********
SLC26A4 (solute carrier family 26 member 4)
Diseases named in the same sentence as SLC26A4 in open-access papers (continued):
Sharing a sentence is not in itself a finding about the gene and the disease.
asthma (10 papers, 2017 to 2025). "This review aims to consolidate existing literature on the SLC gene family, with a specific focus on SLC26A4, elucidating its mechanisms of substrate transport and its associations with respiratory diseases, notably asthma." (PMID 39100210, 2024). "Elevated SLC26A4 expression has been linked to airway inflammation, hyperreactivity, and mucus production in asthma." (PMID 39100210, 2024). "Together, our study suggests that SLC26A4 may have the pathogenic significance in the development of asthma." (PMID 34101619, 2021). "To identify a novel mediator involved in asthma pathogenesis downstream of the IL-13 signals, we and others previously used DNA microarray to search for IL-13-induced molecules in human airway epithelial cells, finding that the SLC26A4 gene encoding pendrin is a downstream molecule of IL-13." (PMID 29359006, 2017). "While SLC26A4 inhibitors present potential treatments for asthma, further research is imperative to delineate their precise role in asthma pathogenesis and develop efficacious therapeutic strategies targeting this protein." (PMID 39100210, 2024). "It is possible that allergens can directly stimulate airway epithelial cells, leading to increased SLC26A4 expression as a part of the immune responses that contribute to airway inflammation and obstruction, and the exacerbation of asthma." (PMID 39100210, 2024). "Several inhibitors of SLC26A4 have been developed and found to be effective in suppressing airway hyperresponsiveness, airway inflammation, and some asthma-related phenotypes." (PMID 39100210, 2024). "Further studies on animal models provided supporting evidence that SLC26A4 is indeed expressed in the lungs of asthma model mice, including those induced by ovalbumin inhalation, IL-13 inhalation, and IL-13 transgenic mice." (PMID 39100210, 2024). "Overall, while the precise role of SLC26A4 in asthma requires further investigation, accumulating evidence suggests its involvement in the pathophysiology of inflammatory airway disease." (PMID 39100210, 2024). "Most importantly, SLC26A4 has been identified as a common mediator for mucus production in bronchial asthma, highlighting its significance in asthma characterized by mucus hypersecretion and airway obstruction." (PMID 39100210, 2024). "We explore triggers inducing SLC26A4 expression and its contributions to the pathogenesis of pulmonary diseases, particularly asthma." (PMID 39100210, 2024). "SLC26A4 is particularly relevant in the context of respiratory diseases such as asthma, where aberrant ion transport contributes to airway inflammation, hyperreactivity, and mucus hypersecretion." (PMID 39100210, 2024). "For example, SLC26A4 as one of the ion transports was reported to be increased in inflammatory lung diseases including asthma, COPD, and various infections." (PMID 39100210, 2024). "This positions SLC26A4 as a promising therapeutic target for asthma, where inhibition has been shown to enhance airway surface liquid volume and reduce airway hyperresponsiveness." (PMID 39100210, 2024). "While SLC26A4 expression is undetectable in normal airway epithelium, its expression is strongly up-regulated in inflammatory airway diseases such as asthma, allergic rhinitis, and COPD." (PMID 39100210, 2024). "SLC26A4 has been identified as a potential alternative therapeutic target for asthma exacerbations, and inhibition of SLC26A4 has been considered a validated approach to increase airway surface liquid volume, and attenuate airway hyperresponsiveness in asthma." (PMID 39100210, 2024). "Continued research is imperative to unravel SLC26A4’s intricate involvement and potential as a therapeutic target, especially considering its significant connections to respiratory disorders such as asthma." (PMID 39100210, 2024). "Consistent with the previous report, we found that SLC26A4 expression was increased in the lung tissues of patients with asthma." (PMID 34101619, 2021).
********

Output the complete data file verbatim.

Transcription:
SLC26A4 (solute carrier family 26 member 4)
Diseases named in the same sentence as SLC26A4 in open-access papers (continued):
Sharing a sentence is not in itself a finding about the gene and the disease.
asthma (10 papers, 2017 to 2025). "This review aims to consolidate existing literature on the SLC gene family, with a specific focus on SLC26A4, elucidating its mechanisms of substrate transport and its associations with respiratory diseases, notably asthma." (PMID 39100210, 2024). "Elevated SLC26A4 expression has been linked to airway inflammation, hyperreactivity, and mucus production in asthma." (PMID 39100210, 2024). "Together, our study suggests that SLC26A4 may have the pathogenic significance in the development of asthma." (PMID 34101619, 2021). "To identify a novel mediator involved in asthma pathogenesis downstream of the IL-13 signals, we and others previously used DNA microarray to search for IL-13-induced molecules in human airway epithelial cells, finding that the SLC26A4 gene encoding pendrin is a downstream molecule of IL-13." (PMID 29359006, 2017). "While SLC26A4 inhibitors present potential treatments for asthma, further research is imperative to delineate their precise role in asthma pathogenesis and develop efficacious therapeutic strategies targeting this protein." (PMID 39100210, 2024). "It is possible that allergens can directly stimulate airway epithelial cells, leading to increased SLC26A4 expression as a part of the immune responses that contribute to airway inflammation and obstruction, and the exacerbation of asthma." (PMID 39100210, 2024). "Several inhibitors of SLC26A4 have been developed and found to be effective in suppressing airway hyperresponsiveness, airway inflammation, and some asthma-related phenotypes." (PMID 39100210, 2024). "Further studies on animal models provided supporting evidence that SLC26A4 is indeed expressed in the lungs of asthma model mice, including those induced by ovalbumin inhalation, IL-13 inhalation, and IL-13 transgenic mice." (PMID 39100210, 2024). "Overall, while the precise role of SLC26A4 in asthma requires further investigation, accumulating evidence suggests its involvement in the pathophysiology of inflammatory airway disease." (PMID 39100210, 2024). "Most importantly, SLC26A4 has been identified as a common mediator for mucus production in bronchial asthma, highlighting its significance in asthma characterized by mucus hypersecretion and airway obstruction." (PMID 39100210, 2024). "We explore triggers inducing SLC26A4 expression and its contributions to the pathogenesis of pulmonary diseases, particularly asthma." (PMID 39100210, 2024). "SLC26A4 is particularly relevant in the context of respiratory diseases such as asthma, where aberrant ion transport contributes to airway inflammation, hyperreactivity, and mucus hypersecretion." (PMID 39100210, 2024). "For example, SLC26A4 as one of the ion transports was reported to be increased in inflammatory lung diseases including asthma, COPD, and various infections." (PMID 39100210, 2024). "This positions SLC26A4 as a promising therapeutic target for asthma, where inhibition has been shown to enhance airway surface liquid volume and reduce airway hyperresponsiveness." (PMID 39100210, 2024). "While SLC26A4 expression is undetectable in normal airway epithelium, its expression is strongly up-regulated in inflammatory airway diseases such as asthma, allergic rhinitis, and COPD." (PMID 39100210, 2024). "SLC26A4 has been identified as a potential alternative therapeutic target for asthma exacerbations, and inhibition of SLC26A4 has been considered a validated approach to increase airway surface liquid volume, and attenuate airway hyperresponsiveness in asthma." (PMID 39100210, 2024). "Continued research is imperative to unravel SLC26A4’s intricate involvement and potential as a therapeutic target, especially considering its significant connections to respiratory disorders such as asthma." (PMID 39100210, 2024). "Consistent with the previous report, we found that SLC26A4 expression was increased in the lung tissues of patients with asthma." (PMID 34101619, 2021).